How to Survive a Lightning Strike

Posted on Posted in Staying Safe

Lightning strike | Wild SurvivorSpring has sprung, finally, after what felt like years of continuous winter. Time to dust off your walking boots, waterproof your jackets and find out which cupboard has swallowed up your backpack because the hills are calling out to be explored again. The hostile and unpredictable winter weather that renders some trails inaccessible other than to fools and their rescuers, become much more friendly and welcoming in milder weather conditions. Until you are halfway through a long mountain trek and the fog rolls in, or worse still, you realise that a thunderstorm is heading your way.

Even seemingly perfect summer days in the UK can quickly change into violent thunderstorms, with their unpredictable nature meaning that they are often not picked up by the weather reports. In July 2015, two walkers in the Brecon Beacons, Wales, were killed by sudden, unpredicted lightning strikes that were not preceded by thunder. Unusually, the two men were not standing together, but were standing on different peaks opposite each other.

Around 50 people a year in the UK get struck by lightning, with approximately 3 of those killed. Most deaths occur in people who are participating in outdoor activities; hiking, fishing and camping. Getting caught out in the open when the lightning starts striking is extremely dangerous and part of your hiking preparation should be to have a plan in place if this situation occurs.  

Beware, Storm Approaching:

Know the signs of a storm forming and approaching. Waiting until the thunder and lightning is almost above you before you do anything leaves you a sitting duck. You should be checking the sky and clouds regularly as you walk. Suddenly darkening clouds gathering height, increasing wind and changes in the air temperature may signify a gathering storm. Hearing thunder is a sure sign, by this point you really should already be sheltering, even if it still sounds distant.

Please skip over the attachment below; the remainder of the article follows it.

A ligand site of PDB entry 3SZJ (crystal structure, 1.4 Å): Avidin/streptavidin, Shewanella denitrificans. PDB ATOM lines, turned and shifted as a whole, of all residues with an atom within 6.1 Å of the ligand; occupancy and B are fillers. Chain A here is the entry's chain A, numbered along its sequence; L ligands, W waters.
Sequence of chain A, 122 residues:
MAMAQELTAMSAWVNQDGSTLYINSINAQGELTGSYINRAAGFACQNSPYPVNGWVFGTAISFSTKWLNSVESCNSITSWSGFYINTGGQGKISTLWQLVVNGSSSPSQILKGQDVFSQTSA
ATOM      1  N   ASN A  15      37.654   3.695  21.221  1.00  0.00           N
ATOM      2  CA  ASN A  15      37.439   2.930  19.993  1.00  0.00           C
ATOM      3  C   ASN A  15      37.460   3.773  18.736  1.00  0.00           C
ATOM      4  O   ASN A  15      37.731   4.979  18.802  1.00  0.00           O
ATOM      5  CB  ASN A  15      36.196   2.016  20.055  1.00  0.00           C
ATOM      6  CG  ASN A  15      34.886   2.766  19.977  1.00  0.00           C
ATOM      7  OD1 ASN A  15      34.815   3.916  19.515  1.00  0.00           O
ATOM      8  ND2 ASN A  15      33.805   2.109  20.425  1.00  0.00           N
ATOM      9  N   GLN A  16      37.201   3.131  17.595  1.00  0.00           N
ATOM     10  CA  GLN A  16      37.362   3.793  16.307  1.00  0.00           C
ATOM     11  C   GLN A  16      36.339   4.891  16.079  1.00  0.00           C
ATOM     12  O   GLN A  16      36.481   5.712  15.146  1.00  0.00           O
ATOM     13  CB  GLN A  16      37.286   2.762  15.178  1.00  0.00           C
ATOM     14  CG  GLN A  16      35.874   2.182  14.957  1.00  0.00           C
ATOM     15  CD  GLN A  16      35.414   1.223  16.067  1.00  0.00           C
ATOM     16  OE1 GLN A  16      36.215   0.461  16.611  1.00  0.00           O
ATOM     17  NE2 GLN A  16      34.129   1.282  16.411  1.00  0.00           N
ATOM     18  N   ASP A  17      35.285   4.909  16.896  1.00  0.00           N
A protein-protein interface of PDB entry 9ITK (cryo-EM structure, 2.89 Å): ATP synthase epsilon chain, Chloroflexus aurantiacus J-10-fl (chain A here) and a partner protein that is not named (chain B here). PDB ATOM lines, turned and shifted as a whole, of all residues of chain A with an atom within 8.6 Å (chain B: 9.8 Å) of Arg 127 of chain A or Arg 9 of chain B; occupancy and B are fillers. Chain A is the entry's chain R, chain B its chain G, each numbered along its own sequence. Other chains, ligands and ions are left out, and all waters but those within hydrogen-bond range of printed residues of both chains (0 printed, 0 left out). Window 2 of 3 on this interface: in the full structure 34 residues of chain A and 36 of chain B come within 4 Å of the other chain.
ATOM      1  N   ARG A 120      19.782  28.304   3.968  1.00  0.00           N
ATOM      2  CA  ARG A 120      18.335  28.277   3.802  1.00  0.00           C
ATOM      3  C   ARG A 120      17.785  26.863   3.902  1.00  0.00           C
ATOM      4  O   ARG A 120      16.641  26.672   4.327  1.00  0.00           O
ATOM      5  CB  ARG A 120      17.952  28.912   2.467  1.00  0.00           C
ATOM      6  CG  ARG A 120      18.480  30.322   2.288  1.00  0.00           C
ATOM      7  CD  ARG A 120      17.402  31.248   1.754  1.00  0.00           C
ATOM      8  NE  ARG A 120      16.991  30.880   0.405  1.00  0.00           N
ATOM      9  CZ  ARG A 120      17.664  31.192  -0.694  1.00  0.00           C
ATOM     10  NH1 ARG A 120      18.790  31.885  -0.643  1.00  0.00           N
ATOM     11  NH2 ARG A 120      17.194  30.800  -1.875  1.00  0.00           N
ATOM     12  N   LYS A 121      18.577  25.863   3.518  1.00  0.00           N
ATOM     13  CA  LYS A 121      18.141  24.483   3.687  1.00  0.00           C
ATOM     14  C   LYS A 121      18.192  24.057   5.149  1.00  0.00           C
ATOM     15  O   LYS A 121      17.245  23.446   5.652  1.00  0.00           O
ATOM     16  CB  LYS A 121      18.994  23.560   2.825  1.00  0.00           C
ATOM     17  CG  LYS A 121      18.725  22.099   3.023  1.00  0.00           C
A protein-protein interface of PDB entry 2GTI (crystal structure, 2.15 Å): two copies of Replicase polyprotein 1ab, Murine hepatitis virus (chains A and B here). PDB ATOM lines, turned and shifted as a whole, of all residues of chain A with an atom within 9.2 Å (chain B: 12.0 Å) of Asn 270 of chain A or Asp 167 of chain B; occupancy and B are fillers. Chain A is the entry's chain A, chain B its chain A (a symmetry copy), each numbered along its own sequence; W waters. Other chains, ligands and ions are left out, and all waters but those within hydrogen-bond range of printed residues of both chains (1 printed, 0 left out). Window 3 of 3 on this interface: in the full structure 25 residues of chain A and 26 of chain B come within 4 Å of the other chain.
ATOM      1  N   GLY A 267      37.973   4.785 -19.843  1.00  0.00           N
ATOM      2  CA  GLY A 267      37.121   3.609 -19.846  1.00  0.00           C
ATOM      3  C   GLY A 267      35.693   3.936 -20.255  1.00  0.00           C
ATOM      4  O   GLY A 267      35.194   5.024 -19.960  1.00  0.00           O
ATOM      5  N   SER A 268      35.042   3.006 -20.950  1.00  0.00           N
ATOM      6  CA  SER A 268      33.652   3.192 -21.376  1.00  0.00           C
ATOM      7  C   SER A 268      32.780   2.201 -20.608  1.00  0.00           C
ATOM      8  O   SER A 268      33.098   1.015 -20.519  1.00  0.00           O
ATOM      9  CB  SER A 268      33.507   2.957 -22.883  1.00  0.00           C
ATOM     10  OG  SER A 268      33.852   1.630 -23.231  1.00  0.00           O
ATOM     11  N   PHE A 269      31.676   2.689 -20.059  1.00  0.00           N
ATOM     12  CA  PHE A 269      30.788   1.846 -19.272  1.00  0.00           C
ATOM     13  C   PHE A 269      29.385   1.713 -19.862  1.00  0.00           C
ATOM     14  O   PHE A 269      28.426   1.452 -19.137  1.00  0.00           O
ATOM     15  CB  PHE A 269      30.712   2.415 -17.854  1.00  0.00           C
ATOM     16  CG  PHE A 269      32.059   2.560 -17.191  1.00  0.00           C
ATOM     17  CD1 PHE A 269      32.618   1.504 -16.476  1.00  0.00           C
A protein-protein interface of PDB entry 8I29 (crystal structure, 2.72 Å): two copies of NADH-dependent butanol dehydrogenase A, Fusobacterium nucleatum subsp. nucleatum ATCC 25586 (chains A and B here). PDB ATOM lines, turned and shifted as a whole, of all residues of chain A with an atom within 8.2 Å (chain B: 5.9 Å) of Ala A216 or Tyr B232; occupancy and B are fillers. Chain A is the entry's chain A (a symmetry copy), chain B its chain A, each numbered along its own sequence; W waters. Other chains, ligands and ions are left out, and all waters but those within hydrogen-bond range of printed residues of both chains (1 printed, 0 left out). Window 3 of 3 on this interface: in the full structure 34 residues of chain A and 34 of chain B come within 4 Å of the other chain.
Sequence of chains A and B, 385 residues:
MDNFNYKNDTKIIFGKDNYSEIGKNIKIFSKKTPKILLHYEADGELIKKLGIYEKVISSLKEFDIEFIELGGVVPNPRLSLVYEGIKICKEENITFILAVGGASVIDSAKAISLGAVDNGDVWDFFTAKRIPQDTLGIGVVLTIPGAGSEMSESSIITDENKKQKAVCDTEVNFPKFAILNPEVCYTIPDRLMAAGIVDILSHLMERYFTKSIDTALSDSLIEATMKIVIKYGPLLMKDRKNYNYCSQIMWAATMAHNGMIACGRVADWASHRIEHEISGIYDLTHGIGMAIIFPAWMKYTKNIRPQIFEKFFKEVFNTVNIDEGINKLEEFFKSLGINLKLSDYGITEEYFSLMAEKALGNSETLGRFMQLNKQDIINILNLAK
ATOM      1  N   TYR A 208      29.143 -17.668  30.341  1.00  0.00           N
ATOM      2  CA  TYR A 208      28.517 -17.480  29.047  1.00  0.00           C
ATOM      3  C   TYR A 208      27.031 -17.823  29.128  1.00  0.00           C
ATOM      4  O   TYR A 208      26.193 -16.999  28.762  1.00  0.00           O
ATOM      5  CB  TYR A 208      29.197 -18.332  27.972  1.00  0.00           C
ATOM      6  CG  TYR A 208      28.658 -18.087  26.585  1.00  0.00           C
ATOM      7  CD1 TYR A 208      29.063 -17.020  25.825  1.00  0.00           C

Seek Immediate Shelter…

The safest place to be in a storm is indoors or in a car. But if you have hiked several miles into remote mountain tracks you probably don’t have a building or vehicle handy. When you plan your route and as you travel, make sure you look around for anything that can offer protection; valleys, walls, depressions in the ground. If possible, move down from high ground, especially peaks, and get away from flat, open land like beaches. You do not want to be the tallest thing around. But definitely do not head for the tallest thing around either.  

…But Don’t Shelter Under the Tallest Thing.

You really should know by now not to try and shelter under that lone tree. The reason is because lightning can travel down and jump across to something nearby or it can travel down and radiate out when it hits the ground. Either way, it’s a big risk and not just for trees – for the same reasons you don’t want to be near the tallest rock/landmark/wall. If lightning starts when you are in a wooded area, try and move away from the taller trees into areas with much shorter growth.

Get Low.

Crouch, but don’t lie down, you could potentially put yourself more at risk of currents passing through the ground. Keep your feet together, hands low and head tucked in to make yourself as small a target as possible. If travelling in a group, spread out enough so that if someone did get hit by lightning, the rest would be unaffected and able to help.

Wait for the Storm to Pass.

Most thunderstorms will last between 30 minutes and 90 minutes. Stay sheltered until at least 30 minutes have passed since the last thunderclap and lightning flash. By which point the torrential rain and hail should have subsided as well.

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